The last words of the Evil One in Elihu, before he is heard no more, are directed against any who are "wise in heart." He shows his animosity towards them because he knows that anyone who is "wise in heart is a man of understanding." 188  And he also knows that the understanding of the wise in heart is given to them by the Almighty. Therefore, he sought to darken our awareness of the affiliation between the wise in heart who really understand, and the Almighty. The Evil One obfuscates when he says that "the Almighty" has "no regard," esteem or interest for the "wise in heart," because he knows, and fears the bond that exists between them and Almighty G-d. For we are told in the book of Exodus, that Bezaleel the "wise hearted man" 189 was "filled...with the Spirit of G-d, in wisdom, and in great understanding [tebunah] and in knowledge [daath]" 190  by the Almighty. Our elders knew that "the understanding [tebunah] possessed by Bezaleel was from the Almighty."  191   And what is great about the "understanding [tebunah]" that the Almighty gives to the good and "wise in heart" is that  it is "by His great understanding [tebunah]" that "He [the Almighty] crushes the proud," 192  and demolishes their arguments.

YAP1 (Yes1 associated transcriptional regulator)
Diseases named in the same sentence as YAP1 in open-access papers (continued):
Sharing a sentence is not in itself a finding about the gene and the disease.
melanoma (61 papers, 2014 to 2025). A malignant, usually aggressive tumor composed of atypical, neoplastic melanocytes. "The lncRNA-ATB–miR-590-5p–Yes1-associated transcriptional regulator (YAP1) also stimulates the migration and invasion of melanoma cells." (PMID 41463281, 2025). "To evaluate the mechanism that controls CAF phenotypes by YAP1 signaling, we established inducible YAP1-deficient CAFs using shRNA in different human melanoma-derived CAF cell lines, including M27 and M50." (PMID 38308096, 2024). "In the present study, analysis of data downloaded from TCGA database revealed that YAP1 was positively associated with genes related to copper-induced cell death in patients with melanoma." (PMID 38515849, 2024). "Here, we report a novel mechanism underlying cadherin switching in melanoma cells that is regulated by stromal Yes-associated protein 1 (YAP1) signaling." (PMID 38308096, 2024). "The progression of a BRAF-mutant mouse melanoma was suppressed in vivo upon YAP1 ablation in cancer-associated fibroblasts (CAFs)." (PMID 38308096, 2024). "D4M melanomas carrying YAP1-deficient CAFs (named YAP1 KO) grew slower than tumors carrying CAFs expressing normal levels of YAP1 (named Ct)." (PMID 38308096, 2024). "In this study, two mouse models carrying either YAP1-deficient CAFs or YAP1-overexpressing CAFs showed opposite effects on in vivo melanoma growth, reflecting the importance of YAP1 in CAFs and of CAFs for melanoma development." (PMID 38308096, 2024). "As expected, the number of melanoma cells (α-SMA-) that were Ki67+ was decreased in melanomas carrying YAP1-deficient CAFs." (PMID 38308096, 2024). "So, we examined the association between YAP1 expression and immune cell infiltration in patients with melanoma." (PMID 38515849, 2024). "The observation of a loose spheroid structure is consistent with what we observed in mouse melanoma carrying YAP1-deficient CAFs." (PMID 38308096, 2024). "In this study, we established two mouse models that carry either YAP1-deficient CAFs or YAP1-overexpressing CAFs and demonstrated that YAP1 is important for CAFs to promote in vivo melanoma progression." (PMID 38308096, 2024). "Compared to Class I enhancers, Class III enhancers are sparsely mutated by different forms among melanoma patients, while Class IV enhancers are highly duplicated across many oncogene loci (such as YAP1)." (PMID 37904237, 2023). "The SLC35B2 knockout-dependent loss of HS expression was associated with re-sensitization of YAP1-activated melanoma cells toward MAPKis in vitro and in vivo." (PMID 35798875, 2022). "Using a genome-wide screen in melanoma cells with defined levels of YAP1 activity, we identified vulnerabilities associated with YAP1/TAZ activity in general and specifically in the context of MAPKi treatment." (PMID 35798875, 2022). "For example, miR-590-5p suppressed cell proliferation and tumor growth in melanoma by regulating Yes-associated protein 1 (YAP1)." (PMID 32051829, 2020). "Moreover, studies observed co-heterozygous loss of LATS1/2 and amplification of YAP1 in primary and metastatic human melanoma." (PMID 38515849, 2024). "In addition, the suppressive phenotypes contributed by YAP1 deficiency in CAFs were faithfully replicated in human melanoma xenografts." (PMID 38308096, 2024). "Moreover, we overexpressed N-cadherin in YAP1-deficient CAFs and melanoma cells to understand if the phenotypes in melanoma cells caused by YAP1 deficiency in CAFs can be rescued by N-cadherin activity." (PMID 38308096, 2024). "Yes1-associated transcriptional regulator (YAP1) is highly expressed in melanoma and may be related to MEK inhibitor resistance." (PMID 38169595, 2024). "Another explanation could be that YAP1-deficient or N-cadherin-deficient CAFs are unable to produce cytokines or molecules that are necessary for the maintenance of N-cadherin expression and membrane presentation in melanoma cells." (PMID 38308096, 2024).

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Immediately after the Evil One in Elihu spoke falsely regarding the Almighty and the wise in heart, the Lord appeared in a great whirlwind and His voice is heard asking Job: "Who is this (i.e. "creature" not "Who is he...?") who darkens counsel by words without knowledge?" 193  In His anger the Lord said this concerning Elihu who deservedly vanished then, never to be heard or seen again. For the Evil One in Elihu said in the beginning of his discourse that he would not show partiality to anyone or flatter any person, "for I do not know how to flatter else my Maker would soon take me away." 194  And that is what happened, he was taken away by the great whirlwind 195  of the Lord. Because, although he said that he did not know how to show partiality or to flatter anyone, he knew how to flatter and exalt himself when he called the Lord G-d his "Worker [Paal]," and stated that he was more perfect in knowledge than Almighty G-d. In saying: "Who is this who darkens counsel by words without knowledge [daath]?" the Lord exposes the ignorance of the Evil One, and abases him before Job. For the Evil One through Elihu had said that: "Job speaks without knowledge [daath] and his words are without understanding [sakal]," 196  and that "Job...multiplies words without knowledge." 197  The Evil One had also arrogantly told Job: "Keep silence, and I will teach you wisdom!" 198  But what can he teach Job who now humbly says to the Lord concerning himself: "Who is this who hides counsel without knowledge?...I have uttered what I did not understand, things too wonderful for me, which I did not know." 199